The Supreme Court slammed the Central government and the Lieutenant Governor of Delhi, Najeeb Jung, for delaying government formation in Delhi, remarking "In a democracy, President’s Rule cannot go on forever," on Tuesday.
Though the Centre told the Supreme Court that the President has given consent to invite the BJP to form the government in Delhi on tuesday, the court expressed its displeasure and frowned upon the delaying tactics being adopted by the government.
Meanwhile, pointing out the five months delay, the court criticised that the LG should have been taken the decision earlier.
Just before every date of the hearing, some statement is made about the attempt being made for the formation of government but why things are not being done well before the date of the hearing, asked the apex court’s Constitution Bench headed by Chief Justice H.L. Dattu, admonishing the handling of the issue by the central government.
The court said this as it was handed over a letter which said the President has consented to the Lt. Governor’s suggestion to explore the option of forming the government in Delhi.
Lt. Governor Najeeb Jung has recommended inviting the Bharatiya Janata Party (BJP) to form the government.
"Suppose Lt. Governor is going to invite the largest party (BJP). Are they in a position to form the government?" the court enquired, apparently making a reference to the number of legislators the BJP has in the Delhi assembly.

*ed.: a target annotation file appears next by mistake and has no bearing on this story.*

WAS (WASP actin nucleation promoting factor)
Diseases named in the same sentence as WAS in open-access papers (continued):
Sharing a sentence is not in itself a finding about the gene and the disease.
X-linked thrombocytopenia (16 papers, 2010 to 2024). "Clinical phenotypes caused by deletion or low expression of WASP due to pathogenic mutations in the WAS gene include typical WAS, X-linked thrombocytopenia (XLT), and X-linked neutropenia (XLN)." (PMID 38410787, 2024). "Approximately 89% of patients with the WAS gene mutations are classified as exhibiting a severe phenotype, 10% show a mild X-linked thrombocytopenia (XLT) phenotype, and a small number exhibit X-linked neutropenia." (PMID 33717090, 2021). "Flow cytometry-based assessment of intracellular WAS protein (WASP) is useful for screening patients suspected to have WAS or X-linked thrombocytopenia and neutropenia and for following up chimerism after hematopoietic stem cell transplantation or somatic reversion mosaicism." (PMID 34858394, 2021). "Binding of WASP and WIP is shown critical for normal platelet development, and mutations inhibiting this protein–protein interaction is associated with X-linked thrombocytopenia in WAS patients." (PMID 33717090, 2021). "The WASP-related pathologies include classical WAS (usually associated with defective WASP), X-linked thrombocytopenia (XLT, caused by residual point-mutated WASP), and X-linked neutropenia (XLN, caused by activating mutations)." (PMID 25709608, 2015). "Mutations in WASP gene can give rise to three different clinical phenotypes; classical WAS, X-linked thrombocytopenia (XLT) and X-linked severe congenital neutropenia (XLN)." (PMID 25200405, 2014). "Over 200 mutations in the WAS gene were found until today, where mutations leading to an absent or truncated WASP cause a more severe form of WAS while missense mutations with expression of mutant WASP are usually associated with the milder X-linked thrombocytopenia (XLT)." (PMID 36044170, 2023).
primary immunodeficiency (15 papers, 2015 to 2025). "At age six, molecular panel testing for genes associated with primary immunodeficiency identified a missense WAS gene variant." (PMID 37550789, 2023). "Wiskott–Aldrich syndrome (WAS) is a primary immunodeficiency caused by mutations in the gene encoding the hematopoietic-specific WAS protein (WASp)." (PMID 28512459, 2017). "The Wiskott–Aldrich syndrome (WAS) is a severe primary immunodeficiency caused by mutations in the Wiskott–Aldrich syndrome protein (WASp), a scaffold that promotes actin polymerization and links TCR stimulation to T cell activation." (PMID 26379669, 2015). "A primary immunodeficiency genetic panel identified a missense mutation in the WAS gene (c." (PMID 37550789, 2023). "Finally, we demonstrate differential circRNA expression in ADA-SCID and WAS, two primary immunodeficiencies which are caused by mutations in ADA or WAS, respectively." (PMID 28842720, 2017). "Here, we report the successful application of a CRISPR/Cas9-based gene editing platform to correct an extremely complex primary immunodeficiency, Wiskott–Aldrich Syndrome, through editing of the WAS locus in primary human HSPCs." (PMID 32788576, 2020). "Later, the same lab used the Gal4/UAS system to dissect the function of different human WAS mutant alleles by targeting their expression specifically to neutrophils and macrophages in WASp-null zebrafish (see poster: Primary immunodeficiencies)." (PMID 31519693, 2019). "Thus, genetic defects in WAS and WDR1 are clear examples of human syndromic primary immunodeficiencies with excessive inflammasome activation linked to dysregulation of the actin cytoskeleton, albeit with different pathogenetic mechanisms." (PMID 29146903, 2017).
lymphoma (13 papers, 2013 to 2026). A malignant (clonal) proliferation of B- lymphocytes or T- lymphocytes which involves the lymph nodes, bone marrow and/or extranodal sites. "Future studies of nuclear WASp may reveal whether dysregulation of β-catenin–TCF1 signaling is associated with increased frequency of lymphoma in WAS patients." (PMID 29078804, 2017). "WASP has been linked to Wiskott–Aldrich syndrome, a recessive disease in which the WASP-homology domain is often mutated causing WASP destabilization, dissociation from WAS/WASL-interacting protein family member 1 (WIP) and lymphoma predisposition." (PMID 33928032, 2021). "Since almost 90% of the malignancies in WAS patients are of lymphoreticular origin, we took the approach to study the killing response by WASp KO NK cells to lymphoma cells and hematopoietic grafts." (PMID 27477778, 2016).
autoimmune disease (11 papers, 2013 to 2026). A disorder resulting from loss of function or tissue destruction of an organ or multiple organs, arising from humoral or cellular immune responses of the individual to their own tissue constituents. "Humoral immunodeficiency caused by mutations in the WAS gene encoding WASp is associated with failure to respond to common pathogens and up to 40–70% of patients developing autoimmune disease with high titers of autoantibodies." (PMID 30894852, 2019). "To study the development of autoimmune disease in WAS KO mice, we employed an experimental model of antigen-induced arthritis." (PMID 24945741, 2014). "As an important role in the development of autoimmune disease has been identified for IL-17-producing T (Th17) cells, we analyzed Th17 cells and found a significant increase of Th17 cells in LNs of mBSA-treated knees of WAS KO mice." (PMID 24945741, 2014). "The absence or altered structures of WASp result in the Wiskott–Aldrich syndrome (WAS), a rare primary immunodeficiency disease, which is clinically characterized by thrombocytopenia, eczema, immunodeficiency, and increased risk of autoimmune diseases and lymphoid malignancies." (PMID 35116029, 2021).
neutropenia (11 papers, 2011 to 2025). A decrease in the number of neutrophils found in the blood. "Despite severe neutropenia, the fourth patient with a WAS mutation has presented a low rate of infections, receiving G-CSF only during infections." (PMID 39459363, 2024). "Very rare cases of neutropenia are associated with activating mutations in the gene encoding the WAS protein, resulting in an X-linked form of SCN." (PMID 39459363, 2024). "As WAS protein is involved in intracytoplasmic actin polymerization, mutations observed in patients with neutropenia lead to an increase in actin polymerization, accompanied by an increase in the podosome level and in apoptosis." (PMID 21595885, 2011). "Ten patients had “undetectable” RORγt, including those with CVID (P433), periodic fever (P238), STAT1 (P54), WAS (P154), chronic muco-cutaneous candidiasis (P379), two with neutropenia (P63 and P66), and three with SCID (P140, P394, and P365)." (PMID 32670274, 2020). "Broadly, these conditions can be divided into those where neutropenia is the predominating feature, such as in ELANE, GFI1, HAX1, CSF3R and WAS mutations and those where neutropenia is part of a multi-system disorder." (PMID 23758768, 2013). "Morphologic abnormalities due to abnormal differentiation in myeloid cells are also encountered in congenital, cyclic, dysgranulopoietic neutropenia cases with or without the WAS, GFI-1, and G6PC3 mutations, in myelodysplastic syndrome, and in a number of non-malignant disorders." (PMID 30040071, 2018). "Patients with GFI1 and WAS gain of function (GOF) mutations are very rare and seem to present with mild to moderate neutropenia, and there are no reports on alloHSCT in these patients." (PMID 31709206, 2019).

The central government sought to wriggle out of the situation, saying that after putting the Delhi assembly under suspended animation, it had a year’s time to explore the possibilities and the court could not issue any direction restricting the time available to the President in taking the decision.
The court said that "our understanding was to give time to the Lt. Governor to decide. If you had told us that we cannot take decision, we may have heard the Aam Aadmi Party (AAP) petition and decided the matter either way".
"With greatest respect at our command we feel the government should have taken the decision earlier. All of us know that the matter is pending before the court and time has been given to decide."
Having said this, the court started hearing on AAP petition seeking the dissolution of the state assembly.
(With inputs from IANS)